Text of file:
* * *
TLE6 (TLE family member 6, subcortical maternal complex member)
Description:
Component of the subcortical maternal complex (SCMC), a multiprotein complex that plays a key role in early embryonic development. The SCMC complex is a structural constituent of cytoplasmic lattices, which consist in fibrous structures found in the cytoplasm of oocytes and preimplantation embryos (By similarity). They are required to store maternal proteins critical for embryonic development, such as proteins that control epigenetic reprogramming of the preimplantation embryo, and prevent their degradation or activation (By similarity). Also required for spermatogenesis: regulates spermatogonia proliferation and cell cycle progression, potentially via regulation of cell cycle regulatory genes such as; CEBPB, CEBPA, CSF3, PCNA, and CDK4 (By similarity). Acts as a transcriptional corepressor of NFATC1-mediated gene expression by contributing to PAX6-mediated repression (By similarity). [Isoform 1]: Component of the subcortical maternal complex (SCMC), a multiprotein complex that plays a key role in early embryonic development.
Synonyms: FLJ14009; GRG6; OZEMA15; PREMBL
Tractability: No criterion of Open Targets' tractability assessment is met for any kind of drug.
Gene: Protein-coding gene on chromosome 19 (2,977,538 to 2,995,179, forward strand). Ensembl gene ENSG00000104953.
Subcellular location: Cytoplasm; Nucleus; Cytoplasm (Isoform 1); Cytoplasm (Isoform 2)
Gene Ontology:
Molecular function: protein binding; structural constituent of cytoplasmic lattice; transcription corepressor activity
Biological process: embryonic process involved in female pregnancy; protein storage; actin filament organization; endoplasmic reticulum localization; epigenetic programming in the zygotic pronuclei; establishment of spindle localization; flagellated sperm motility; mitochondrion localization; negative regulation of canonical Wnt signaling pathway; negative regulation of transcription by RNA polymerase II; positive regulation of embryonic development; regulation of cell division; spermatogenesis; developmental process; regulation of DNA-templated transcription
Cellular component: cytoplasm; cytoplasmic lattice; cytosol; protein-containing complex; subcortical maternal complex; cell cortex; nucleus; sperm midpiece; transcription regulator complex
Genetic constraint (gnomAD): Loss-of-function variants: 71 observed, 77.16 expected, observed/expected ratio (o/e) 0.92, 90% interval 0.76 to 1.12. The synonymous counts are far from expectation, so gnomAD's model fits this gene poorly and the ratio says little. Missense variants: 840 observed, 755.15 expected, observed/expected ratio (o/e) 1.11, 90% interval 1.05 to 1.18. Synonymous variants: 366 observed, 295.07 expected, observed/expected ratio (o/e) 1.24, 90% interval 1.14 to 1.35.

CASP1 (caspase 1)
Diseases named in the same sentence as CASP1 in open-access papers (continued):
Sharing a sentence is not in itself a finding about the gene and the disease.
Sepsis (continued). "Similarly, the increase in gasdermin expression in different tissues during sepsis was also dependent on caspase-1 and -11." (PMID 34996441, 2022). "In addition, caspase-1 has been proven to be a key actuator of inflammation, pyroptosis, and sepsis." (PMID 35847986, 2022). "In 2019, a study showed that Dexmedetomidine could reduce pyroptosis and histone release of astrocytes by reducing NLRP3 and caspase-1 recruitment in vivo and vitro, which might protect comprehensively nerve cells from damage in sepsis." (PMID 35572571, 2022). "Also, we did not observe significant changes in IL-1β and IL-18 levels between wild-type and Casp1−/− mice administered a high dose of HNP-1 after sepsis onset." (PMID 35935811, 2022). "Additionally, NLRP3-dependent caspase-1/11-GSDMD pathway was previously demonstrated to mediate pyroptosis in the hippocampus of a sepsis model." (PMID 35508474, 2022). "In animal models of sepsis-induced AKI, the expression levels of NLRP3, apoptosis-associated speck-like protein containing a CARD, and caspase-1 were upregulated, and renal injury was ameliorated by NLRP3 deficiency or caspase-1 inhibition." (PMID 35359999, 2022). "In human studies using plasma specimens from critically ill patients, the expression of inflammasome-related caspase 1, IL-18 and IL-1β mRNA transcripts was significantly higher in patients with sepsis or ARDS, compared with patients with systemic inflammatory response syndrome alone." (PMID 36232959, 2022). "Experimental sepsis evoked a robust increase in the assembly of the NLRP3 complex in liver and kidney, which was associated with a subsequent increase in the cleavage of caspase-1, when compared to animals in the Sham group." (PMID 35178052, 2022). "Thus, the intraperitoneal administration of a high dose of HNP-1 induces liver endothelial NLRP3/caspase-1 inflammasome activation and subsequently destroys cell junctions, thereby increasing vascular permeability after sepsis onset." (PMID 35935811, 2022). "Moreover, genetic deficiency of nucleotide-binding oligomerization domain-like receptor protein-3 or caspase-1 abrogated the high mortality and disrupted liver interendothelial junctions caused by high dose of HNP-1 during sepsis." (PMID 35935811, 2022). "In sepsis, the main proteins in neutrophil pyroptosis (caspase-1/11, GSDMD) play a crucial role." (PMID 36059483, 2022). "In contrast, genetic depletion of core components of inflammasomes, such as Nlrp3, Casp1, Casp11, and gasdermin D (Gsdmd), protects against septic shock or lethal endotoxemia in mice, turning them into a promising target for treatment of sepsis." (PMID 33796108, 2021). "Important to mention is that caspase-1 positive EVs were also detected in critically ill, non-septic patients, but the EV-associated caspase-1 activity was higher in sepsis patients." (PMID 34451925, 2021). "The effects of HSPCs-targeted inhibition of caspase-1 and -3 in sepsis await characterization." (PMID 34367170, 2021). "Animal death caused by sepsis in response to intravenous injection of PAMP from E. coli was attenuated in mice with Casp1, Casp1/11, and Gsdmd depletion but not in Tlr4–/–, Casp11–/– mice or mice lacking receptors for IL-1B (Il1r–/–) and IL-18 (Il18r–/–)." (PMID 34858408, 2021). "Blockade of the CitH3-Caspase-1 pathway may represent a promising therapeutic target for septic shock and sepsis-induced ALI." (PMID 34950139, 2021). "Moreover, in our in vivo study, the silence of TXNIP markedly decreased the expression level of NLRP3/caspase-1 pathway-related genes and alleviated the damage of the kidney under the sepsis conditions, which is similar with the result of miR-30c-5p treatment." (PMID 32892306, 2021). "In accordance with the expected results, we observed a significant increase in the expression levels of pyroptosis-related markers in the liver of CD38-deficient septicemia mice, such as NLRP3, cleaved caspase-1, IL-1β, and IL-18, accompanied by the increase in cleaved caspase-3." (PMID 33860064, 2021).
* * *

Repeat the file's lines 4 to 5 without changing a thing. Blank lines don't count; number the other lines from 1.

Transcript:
Synonyms: FLJ14009; GRG6; OZEMA15; PREMBL
Tractability: No criterion of Open Targets' tractability assessment is met for any kind of drug.